By January 6, 2017 Read More →

Oil prices edge up, but strong dollar, OPEC cut doubts weigh

Oil prices

While oil prices are rising thanks to the OPEC supply pact, analysts are concerned “the deal inadvertently tightens the medium and heavy balances incrementally more than the light, sweet market.” Encana photo.

Brent crude oil prices top $57/barrel

By Devika Krishna Kumar

NEW YORK, Jan 6 (Reuters) – Oil rose slightly on Friday as investors bought futures ahead of the weekend, but a strong U.S. dollar limited gains, as did lingering doubts about whether all OPEC producers would cut output in line with an agreement.

Trading was choppy, and market players cited end-of-week position-squaring and relatively low volumes during the first trading week of the year.

Brent crude futures were trading 15 cents higher at $57.04 per barrel at 1:15 p.m. EST (1815 GMT), after moving in a $56.28-to-$57.47 range.

U.S. West Texas Intermediate (WTI) crude futures were up 26 cents at $54.02 a barrel, after trading between $53.32 and $54.32.

The contracts were on track for a slight gain on the week.

“There’s a lot of volatility, or at least changes in direction,” ABN Amro senior energy economist Hans van Cleef said. “People think the long-term trend is up, but after a gain of a few dollars, they take profit.”

The dollar gained broadly after the U.S. non-farm payrolls report showed slower hiring in December but an increase in wages, feeding expectations of further interest rate increases from the Federal Reserve this year.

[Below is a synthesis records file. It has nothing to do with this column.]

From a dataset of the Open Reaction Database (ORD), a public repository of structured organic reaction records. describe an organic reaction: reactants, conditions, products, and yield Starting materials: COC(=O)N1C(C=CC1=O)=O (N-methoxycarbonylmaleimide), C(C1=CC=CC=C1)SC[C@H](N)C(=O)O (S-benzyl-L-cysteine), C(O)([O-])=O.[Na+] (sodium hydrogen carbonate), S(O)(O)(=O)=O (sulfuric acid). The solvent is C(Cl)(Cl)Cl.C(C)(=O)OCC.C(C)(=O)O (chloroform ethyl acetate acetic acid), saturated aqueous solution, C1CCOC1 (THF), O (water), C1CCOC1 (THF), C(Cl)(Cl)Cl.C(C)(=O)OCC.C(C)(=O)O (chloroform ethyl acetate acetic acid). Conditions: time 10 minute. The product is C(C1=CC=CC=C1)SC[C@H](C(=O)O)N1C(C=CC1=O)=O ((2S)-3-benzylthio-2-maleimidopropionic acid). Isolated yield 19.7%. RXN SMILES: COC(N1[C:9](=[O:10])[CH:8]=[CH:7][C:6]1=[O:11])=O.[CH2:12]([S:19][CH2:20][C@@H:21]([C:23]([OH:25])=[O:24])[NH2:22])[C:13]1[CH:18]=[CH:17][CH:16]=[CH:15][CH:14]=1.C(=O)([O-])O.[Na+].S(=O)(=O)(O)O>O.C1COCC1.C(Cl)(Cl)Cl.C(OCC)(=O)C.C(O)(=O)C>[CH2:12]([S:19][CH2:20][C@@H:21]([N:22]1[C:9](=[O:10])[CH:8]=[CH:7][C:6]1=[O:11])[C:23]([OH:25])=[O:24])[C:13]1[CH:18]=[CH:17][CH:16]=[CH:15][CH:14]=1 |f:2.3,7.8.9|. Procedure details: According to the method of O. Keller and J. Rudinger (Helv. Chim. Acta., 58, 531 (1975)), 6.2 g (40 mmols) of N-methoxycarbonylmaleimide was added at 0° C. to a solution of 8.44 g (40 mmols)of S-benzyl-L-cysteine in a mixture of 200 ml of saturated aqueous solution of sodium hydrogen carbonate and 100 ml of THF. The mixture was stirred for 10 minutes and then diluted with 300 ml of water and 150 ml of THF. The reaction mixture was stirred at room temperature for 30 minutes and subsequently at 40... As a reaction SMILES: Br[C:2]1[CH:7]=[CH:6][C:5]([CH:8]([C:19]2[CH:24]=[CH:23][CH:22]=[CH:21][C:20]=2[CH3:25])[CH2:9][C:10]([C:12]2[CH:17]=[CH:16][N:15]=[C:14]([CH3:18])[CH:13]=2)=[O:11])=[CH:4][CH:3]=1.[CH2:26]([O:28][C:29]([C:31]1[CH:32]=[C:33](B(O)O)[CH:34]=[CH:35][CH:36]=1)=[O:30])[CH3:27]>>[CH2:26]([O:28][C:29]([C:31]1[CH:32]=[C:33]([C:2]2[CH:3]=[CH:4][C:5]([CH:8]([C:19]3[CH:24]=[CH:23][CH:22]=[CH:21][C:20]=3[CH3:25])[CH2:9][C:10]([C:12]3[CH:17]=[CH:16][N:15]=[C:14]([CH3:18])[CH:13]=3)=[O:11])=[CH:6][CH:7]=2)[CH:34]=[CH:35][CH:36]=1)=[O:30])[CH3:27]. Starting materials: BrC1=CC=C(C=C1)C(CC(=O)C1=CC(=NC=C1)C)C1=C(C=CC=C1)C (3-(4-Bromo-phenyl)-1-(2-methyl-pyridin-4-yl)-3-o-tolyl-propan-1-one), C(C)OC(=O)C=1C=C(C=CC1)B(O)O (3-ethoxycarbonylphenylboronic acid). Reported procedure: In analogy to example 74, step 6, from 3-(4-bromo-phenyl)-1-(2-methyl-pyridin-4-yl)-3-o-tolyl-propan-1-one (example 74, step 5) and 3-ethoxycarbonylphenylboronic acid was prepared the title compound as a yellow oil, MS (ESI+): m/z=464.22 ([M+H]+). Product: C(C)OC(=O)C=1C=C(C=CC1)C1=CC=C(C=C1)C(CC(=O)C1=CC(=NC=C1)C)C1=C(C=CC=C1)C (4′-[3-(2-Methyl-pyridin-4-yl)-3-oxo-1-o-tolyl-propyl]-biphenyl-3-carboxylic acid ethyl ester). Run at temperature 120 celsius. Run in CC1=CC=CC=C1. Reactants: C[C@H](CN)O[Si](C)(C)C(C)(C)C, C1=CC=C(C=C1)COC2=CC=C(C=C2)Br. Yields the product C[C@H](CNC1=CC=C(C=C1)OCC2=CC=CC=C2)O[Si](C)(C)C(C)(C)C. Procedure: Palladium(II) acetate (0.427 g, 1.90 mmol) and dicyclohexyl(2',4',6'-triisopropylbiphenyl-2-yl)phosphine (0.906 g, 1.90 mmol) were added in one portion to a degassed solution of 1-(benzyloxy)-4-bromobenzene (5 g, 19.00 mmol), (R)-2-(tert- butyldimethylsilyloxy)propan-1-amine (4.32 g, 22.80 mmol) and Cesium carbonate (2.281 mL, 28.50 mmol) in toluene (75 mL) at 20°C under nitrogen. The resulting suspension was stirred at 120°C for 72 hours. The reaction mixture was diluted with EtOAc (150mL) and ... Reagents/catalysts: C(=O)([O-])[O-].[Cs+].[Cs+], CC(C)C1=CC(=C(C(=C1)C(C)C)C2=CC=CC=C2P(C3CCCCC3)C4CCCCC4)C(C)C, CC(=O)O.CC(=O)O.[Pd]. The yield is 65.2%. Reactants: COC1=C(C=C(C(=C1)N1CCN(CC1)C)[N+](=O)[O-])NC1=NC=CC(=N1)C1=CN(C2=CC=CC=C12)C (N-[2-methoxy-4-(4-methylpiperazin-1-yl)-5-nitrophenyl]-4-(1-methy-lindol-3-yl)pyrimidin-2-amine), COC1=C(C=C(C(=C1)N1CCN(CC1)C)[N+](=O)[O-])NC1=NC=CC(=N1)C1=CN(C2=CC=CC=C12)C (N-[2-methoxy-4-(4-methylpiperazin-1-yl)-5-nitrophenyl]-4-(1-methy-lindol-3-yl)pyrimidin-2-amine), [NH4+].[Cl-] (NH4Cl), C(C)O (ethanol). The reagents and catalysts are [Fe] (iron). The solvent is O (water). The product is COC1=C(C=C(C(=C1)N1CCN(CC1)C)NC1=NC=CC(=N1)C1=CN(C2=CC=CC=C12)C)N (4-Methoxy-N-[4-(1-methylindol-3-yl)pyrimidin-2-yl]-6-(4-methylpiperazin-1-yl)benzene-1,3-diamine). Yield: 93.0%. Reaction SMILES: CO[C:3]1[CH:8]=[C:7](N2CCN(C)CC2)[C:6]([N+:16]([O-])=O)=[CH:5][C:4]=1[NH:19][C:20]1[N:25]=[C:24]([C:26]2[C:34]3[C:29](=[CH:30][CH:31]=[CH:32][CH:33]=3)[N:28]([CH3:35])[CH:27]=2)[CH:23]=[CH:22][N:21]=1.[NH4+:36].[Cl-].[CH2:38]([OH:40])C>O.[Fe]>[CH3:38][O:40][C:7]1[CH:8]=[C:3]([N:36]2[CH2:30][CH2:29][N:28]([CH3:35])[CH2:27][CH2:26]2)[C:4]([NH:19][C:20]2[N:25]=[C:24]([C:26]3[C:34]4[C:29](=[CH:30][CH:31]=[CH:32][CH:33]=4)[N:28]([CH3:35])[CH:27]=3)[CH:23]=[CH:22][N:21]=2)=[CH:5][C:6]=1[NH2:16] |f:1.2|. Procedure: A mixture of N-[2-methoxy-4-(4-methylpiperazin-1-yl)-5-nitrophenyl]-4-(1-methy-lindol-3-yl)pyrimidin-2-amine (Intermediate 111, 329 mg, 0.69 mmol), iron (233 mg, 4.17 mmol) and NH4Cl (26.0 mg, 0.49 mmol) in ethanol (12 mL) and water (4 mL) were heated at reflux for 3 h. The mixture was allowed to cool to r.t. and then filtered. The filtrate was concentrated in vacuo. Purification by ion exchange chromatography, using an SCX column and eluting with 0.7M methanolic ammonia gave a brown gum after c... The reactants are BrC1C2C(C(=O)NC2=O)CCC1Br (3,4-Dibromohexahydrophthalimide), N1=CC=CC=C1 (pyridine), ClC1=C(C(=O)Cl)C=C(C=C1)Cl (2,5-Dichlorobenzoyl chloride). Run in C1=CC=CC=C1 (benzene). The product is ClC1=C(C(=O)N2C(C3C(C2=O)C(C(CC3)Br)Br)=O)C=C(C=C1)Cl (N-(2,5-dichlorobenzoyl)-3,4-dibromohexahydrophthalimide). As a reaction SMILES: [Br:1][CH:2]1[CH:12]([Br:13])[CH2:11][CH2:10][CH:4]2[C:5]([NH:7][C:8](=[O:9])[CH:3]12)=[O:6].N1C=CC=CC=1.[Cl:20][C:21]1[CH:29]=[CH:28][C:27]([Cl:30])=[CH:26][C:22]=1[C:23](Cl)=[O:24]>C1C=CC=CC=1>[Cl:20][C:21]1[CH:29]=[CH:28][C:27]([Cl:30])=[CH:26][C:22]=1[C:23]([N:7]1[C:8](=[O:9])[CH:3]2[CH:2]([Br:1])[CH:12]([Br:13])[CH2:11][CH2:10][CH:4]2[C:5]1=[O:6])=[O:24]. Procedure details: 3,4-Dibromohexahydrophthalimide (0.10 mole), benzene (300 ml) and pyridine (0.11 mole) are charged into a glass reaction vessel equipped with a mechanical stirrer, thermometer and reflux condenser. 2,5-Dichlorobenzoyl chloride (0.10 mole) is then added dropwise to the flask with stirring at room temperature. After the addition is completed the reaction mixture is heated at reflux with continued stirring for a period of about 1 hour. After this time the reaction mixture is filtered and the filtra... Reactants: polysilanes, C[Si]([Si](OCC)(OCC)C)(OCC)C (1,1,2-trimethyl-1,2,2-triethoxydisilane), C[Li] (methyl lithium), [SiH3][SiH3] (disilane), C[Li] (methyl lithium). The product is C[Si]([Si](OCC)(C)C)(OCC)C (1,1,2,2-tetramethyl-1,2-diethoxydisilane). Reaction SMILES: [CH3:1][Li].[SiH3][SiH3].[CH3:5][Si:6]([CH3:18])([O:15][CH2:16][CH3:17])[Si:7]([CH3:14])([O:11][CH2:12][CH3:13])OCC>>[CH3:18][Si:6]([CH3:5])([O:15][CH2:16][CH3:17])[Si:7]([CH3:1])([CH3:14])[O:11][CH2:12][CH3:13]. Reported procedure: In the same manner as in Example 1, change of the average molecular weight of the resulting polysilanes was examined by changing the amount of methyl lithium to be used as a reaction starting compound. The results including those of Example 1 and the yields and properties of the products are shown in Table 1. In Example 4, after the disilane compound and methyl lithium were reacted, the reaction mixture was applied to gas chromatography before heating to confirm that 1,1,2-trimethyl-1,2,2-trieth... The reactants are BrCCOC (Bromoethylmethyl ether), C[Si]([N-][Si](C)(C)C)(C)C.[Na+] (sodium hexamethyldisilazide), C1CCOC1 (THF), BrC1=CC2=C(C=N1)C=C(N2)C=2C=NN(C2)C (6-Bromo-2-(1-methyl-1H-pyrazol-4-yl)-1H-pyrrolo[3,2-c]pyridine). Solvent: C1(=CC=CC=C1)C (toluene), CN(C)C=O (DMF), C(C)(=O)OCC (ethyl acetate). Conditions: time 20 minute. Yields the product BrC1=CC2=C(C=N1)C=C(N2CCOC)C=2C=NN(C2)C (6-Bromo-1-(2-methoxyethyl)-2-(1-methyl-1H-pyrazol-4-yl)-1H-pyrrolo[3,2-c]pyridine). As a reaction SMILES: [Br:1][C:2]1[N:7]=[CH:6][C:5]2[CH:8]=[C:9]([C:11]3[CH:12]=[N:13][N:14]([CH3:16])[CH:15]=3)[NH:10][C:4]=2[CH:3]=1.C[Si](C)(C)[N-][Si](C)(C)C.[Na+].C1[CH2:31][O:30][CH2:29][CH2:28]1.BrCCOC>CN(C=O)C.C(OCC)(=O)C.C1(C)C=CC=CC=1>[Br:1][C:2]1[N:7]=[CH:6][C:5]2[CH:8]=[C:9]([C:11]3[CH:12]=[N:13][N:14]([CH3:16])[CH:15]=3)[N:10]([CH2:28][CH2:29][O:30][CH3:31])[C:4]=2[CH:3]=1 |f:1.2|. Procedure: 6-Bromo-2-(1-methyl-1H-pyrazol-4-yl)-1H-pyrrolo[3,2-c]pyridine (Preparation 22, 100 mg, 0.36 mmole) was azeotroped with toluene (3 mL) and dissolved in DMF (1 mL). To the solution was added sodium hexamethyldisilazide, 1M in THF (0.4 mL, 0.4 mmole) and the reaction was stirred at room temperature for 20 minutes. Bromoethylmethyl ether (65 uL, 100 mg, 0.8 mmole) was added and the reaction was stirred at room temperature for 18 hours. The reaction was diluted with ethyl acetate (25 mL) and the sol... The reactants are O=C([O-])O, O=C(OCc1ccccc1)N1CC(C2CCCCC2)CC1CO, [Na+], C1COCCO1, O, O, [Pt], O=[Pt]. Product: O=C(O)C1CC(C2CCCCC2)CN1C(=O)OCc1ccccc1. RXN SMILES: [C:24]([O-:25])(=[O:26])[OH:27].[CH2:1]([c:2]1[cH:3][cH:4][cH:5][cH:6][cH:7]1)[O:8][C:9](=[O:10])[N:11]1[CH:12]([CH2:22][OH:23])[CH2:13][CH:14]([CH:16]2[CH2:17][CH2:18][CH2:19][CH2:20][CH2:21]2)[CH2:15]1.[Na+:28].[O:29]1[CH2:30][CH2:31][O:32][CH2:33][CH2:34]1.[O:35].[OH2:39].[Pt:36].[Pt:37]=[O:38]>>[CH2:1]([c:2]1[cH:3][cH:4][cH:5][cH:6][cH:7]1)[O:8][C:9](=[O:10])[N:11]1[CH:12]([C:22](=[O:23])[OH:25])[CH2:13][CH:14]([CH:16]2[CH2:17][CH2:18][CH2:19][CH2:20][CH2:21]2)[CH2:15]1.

A stronger greenback makes oil more expensive for holders of other currencies.

Top crude exporter Saudi Arabia and fellow Gulf members Abu Dhabi and Kuwait showed signs they were cutting production in line with an agreement by OPEC and other producers, yet market watchers have doubts about overall compliance.

“Market balances are unquestionably tightening, but concerns pertaining to the pace at which the global storage glut will be drawn down toward historically normal levels will be the focal point for the year ahead,” said Michael Tran, director of energy strategy at RBC Capital Markets in New York.

“While the market has centered its attention on the notional size of the announced cuts from both OPEC and Non-OPEC countries and whether or not the group will deliver on its promises, we believe that an important factor is being overlooked … the deal inadvertently tightens the medium and heavy balances incrementally more than the light, sweet market.”

U.S. energy companies this week added oil rigs for a 10th week in a row, bringing the total count up to 529, the most since December 2015, energy services firm Baker Hughes Inc said on Friday.

(Additional reporting by Libby George in London, Henning Gloystein in SINGAPORE and Osamu Tsukimori in TOKYO; Editing by Marguerita Choy and Susan Thomas)


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